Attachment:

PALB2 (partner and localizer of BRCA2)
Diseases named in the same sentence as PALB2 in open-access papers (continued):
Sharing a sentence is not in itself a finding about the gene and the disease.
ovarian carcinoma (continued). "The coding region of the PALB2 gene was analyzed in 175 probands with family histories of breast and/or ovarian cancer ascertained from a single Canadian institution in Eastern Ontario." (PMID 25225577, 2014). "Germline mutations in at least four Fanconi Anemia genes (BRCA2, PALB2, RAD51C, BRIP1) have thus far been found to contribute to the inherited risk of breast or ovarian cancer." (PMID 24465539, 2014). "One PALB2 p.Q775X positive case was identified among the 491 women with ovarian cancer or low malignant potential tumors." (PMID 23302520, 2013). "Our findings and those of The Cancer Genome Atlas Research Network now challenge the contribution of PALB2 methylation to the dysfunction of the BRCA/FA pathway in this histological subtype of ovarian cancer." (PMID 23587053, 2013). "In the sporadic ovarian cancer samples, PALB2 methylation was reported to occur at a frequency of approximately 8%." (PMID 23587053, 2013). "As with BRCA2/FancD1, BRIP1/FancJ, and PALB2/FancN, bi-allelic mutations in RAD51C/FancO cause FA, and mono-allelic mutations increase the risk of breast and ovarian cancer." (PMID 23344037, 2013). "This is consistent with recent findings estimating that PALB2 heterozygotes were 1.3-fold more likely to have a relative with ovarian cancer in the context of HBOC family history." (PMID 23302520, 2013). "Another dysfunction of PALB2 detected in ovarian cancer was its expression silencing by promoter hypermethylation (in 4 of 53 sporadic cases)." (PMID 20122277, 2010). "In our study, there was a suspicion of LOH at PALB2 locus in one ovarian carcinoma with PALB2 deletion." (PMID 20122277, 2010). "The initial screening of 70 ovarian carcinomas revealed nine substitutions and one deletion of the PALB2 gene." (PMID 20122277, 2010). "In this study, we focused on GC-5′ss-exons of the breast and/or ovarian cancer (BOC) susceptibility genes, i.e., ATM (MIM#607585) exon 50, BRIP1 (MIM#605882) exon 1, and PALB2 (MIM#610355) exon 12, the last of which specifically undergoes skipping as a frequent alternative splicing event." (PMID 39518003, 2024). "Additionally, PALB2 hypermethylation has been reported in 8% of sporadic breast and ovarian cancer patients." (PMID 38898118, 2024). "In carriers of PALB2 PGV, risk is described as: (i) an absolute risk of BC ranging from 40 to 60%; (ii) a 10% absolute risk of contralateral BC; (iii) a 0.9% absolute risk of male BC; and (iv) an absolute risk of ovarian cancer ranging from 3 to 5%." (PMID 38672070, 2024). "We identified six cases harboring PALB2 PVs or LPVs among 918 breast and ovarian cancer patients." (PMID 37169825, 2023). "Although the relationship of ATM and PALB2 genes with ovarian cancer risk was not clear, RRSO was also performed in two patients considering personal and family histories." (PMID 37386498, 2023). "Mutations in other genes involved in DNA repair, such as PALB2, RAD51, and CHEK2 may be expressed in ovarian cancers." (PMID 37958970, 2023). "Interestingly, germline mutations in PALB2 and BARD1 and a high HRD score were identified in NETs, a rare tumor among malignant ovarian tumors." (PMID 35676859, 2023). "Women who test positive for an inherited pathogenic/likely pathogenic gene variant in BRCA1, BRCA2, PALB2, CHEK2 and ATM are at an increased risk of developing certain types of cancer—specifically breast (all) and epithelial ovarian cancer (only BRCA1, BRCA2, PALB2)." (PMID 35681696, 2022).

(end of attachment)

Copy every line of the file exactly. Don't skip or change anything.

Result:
PALB2 (partner and localizer of BRCA2)
Diseases named in the same sentence as PALB2 in open-access papers (continued):
Sharing a sentence is not in itself a finding about the gene and the disease.
ovarian carcinoma (continued). "The coding region of the PALB2 gene was analyzed in 175 probands with family histories of breast and/or ovarian cancer ascertained from a single Canadian institution in Eastern Ontario." (PMID 25225577, 2014). "Germline mutations in at least four Fanconi Anemia genes (BRCA2, PALB2, RAD51C, BRIP1) have thus far been found to contribute to the inherited risk of breast or ovarian cancer." (PMID 24465539, 2014). "One PALB2 p.Q775X positive case was identified among the 491 women with ovarian cancer or low malignant potential tumors." (PMID 23302520, 2013). "Our findings and those of The Cancer Genome Atlas Research Network now challenge the contribution of PALB2 methylation to the dysfunction of the BRCA/FA pathway in this histological subtype of ovarian cancer." (PMID 23587053, 2013). "In the sporadic ovarian cancer samples, PALB2 methylation was reported to occur at a frequency of approximately 8%." (PMID 23587053, 2013). "As with BRCA2/FancD1, BRIP1/FancJ, and PALB2/FancN, bi-allelic mutations in RAD51C/FancO cause FA, and mono-allelic mutations increase the risk of breast and ovarian cancer." (PMID 23344037, 2013). "This is consistent with recent findings estimating that PALB2 heterozygotes were 1.3-fold more likely to have a relative with ovarian cancer in the context of HBOC family history." (PMID 23302520, 2013). "Another dysfunction of PALB2 detected in ovarian cancer was its expression silencing by promoter hypermethylation (in 4 of 53 sporadic cases)." (PMID 20122277, 2010). "In our study, there was a suspicion of LOH at PALB2 locus in one ovarian carcinoma with PALB2 deletion." (PMID 20122277, 2010). "The initial screening of 70 ovarian carcinomas revealed nine substitutions and one deletion of the PALB2 gene." (PMID 20122277, 2010). "In this study, we focused on GC-5′ss-exons of the breast and/or ovarian cancer (BOC) susceptibility genes, i.e., ATM (MIM#607585) exon 50, BRIP1 (MIM#605882) exon 1, and PALB2 (MIM#610355) exon 12, the last of which specifically undergoes skipping as a frequent alternative splicing event." (PMID 39518003, 2024). "Additionally, PALB2 hypermethylation has been reported in 8% of sporadic breast and ovarian cancer patients." (PMID 38898118, 2024). "In carriers of PALB2 PGV, risk is described as: (i) an absolute risk of BC ranging from 40 to 60%; (ii) a 10% absolute risk of contralateral BC; (iii) a 0.9% absolute risk of male BC; and (iv) an absolute risk of ovarian cancer ranging from 3 to 5%." (PMID 38672070, 2024). "We identified six cases harboring PALB2 PVs or LPVs among 918 breast and ovarian cancer patients." (PMID 37169825, 2023). "Although the relationship of ATM and PALB2 genes with ovarian cancer risk was not clear, RRSO was also performed in two patients considering personal and family histories." (PMID 37386498, 2023). "Mutations in other genes involved in DNA repair, such as PALB2, RAD51, and CHEK2 may be expressed in ovarian cancers." (PMID 37958970, 2023). "Interestingly, germline mutations in PALB2 and BARD1 and a high HRD score were identified in NETs, a rare tumor among malignant ovarian tumors." (PMID 35676859, 2023). "Women who test positive for an inherited pathogenic/likely pathogenic gene variant in BRCA1, BRCA2, PALB2, CHEK2 and ATM are at an increased risk of developing certain types of cancer—specifically breast (all) and epithelial ovarian cancer (only BRCA1, BRCA2, PALB2)." (PMID 35681696, 2022).